cosign a student loan

Federal student loans may be a cost-effective option for financing college. Students can however quickly exceed the aggregate and annual borrowing limits. Here we present some information about cosign a student loan.

The College Board reported that attendance at in-state public four-year schools costs $26,590 compared to $53,980 at private universities. The fact that undergraduate first-year dependent students can only borrow $5500/year in federal Direct Subsidized or Unsubsidized loans means they will need to find other financing options for their education.

Private loans are available to help with the remainder of your child’s education expenses. However, they may not be eligible for a loan if their credit isn’t good enough. While cosigning with your child can help pay for college, it may not be the best option.

Before signing the loan application, you need to know everything about cosign a student loan on behalf of a family member.

Federal PLUS Loans vs. Private Student Loans

You have two options if you want to support your child’s college costs:

  • A federal Parent PLUS Loan can be taken
  • You can cosign for a private loan

Your child and you should always complete the Free Application for Federal Student Aid, even though you may not be eligible for financial assistance. FAFSA doesn’t only apply to student loans. It is used by the federal government, states, and colleges for evaluating applications for grants and scholarships.

Parent PLUS Loan

You have the option to get a federal Parent PLUS Loan if your child is over-subscribed or has exhausted their Direct subsidized and Unsubsidized loans. To pay for your child’s undergraduate education, you as a parent borrower can get PLUS loans up to the full cost of attendance.

However, Parent PLUS loans require borrowers to pass a credit screening. PLUS Loans have fixed interest rates which are the same regardless of credit or income. Federal PLUS Loans have some of the highest interest rates. Loans issued between July 1, 2020, & July 1, 2021, will be charged 5.3%. Additionally, PLUS Loans are subject to 4.236% disbursement fees.

You are the borrower of student loan debt with a Parent PLUS Loan. You are solely responsible to make the loan payments.

Cosign private loans

Parents PLUS loans are available to those with strong credit scores. You may be able to get a lower rate for your child and you can work with private lenders.

Cosigning a private loan can be more affordable than federal loans, as we don’t charge application, origination, or disbursement fee.

Goodbye loans offer more repayment options than federal loans. Instead of the standard 10-year repayment schedule that Parent PLUS Loans provide.

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The pros and cons of cosigning

There are many advantages to being a cosigner on a student loan for your child.

  • Your child’s chances for getting a loan increase by Private lenders often have credit and income requirements as well as minimum income or debt-to income ratios. These requirements are unlikely to be met by a college student. As a cosigner, your child can improve their chances of qualifying for a loan.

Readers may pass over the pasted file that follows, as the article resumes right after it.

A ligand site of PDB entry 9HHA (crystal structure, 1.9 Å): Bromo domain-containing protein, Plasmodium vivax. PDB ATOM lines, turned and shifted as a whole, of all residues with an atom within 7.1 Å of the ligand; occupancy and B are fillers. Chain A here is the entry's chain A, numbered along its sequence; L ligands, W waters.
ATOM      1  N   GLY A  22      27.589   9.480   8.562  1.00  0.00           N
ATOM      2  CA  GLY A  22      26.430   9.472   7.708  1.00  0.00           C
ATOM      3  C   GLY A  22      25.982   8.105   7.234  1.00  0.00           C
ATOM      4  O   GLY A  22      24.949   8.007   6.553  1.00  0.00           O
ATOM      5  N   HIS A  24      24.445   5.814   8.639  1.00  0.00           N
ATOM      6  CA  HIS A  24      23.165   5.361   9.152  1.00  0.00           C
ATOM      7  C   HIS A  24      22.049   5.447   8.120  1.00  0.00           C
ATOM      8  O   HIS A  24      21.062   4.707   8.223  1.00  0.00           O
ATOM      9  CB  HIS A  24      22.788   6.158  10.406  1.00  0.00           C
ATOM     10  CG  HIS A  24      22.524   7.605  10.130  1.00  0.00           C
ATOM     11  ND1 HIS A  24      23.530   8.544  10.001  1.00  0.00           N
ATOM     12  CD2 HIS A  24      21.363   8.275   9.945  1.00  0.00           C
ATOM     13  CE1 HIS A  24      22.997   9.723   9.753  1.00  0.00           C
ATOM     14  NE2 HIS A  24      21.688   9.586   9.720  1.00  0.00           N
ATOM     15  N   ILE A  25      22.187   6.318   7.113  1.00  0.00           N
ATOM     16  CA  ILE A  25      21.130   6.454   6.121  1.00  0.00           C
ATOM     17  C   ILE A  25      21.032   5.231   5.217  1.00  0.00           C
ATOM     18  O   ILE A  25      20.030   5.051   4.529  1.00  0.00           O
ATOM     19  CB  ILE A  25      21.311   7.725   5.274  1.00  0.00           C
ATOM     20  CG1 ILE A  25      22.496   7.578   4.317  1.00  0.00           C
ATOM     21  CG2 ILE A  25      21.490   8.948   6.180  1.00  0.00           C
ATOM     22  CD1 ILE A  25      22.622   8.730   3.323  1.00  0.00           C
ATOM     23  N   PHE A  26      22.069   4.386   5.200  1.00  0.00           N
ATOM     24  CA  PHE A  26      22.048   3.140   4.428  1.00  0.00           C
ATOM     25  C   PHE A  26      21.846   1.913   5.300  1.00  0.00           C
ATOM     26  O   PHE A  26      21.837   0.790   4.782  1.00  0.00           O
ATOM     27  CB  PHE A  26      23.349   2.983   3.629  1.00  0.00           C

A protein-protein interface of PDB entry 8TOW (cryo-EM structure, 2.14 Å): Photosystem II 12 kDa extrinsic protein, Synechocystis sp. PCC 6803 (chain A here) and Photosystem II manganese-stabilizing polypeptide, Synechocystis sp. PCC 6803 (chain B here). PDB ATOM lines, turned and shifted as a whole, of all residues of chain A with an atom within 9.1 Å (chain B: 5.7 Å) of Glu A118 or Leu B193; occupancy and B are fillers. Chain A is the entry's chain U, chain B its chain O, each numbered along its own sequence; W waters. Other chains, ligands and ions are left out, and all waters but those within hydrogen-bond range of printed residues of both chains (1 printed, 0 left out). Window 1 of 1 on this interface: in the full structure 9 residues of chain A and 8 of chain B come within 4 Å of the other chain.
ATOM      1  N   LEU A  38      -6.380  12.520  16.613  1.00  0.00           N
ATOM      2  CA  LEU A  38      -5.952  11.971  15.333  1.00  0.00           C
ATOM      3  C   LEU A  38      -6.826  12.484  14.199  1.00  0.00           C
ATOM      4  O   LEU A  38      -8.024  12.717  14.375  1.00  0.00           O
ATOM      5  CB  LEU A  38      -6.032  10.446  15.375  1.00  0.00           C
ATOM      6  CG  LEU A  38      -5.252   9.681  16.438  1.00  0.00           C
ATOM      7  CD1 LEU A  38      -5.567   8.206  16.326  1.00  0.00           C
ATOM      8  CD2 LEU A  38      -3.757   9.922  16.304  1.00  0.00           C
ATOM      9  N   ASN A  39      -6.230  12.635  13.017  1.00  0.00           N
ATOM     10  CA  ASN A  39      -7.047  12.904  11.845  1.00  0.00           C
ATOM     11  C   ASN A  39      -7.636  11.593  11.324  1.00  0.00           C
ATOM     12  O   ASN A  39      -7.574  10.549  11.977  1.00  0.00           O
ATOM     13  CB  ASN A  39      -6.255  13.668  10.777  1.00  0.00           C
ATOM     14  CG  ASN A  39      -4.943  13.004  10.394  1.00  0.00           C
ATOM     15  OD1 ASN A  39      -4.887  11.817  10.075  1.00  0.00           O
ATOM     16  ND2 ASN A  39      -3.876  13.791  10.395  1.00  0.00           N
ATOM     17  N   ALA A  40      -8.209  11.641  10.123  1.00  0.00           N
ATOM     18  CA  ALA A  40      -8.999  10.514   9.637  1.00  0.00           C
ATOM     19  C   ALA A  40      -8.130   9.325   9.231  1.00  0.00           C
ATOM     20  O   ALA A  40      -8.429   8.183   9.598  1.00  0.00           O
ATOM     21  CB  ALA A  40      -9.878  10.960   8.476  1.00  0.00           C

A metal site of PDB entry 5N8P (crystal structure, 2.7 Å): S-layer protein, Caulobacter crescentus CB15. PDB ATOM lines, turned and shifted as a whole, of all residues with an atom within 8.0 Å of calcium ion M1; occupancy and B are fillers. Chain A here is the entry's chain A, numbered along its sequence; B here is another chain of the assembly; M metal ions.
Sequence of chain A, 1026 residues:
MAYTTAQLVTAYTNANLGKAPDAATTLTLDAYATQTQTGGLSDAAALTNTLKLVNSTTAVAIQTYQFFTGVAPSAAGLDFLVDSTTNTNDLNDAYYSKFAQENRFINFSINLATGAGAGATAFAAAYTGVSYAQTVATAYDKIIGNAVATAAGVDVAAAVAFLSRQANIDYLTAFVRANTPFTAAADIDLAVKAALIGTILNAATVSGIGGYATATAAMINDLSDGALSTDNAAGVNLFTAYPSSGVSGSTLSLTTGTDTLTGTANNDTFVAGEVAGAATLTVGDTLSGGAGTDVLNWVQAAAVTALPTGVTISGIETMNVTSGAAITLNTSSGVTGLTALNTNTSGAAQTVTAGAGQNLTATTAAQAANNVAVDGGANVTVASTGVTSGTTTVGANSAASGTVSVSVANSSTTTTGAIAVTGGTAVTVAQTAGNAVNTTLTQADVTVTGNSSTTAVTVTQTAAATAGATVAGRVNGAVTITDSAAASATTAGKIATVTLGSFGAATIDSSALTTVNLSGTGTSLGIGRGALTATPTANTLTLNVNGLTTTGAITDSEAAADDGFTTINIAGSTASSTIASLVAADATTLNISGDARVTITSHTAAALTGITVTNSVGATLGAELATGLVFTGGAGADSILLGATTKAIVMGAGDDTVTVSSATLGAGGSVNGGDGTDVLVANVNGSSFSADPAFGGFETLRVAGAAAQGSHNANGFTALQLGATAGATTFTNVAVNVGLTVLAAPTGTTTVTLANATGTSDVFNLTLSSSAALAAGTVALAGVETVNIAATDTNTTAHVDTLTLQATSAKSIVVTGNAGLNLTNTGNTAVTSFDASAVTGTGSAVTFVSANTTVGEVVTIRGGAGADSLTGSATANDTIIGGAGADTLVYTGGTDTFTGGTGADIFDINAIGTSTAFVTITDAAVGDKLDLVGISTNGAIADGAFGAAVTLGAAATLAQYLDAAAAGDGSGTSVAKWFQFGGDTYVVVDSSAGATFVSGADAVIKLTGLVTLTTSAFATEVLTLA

• A cosigner can help your child get a better rate. This can allow them to be eligible for a low interest rate loan and save money in the long-term.
  • Your kid could be eligible for a bigger loan. Although private lenders can offer cosigned loans, their loan limits are usually lower. You can ensure that your child receives all the money they need for school by cosigning.
  • Your child has the potential to build credit. If you help your child get a loan, it will enable them to begin building a credit history. Lenders will report on their payments to the major credit agencies as they make them. Their credit score can rise over time as the loan is paid off.

The Cons of Cosigning

Although cosigning a loan may be a great help for your child, there are some drawbacks.

  • Your responsibility for payments: Cosigner for primary borrower. You’re responsible to make the payments if they fall behind. If your child doesn’t make their monthly payments on time, you will be responsible for them.
  • Credit score can be affected. If your child doesn’t make their payments or you don’t know, your credit rating could be negatively affected. Your account could even be put into collections.
  • A loan may affect your ability for credit. You should cosign a student loan if you are applying for other types such as a mortgage or car loan. This could increase your debt-to income (DTI). A higher DTI could make it difficult to qualify for other credit lines.
  • Some lenders do not offer cosigner exemptions. Private student loan lenders may offer cosigner exceptions. Your cosigner may be required to stay with the lender for the duration of the loan’s repayment term, or until it is fully paid off. After graduation, your student could refinance his or her student loan if they prove their creditworthiness. After approval, your student’s application will be reviewed and the cosigner will then be released from the refinanced debt.

Bottom Line

While you may be able to help your child with college expenses, you should also consider the financial implications of cosigning for a student loan application. Talk openly with your child about what the loan process entails, as well as the potential risks.

If you have cosigned for a loan but your lender has not offered a cosigner release to you, your child can ask to refinance/cosign your student loan. If your child refinances their loan as an independent applicant and is approved, they won’t need to be a cosigner. The loan will remain in their name.

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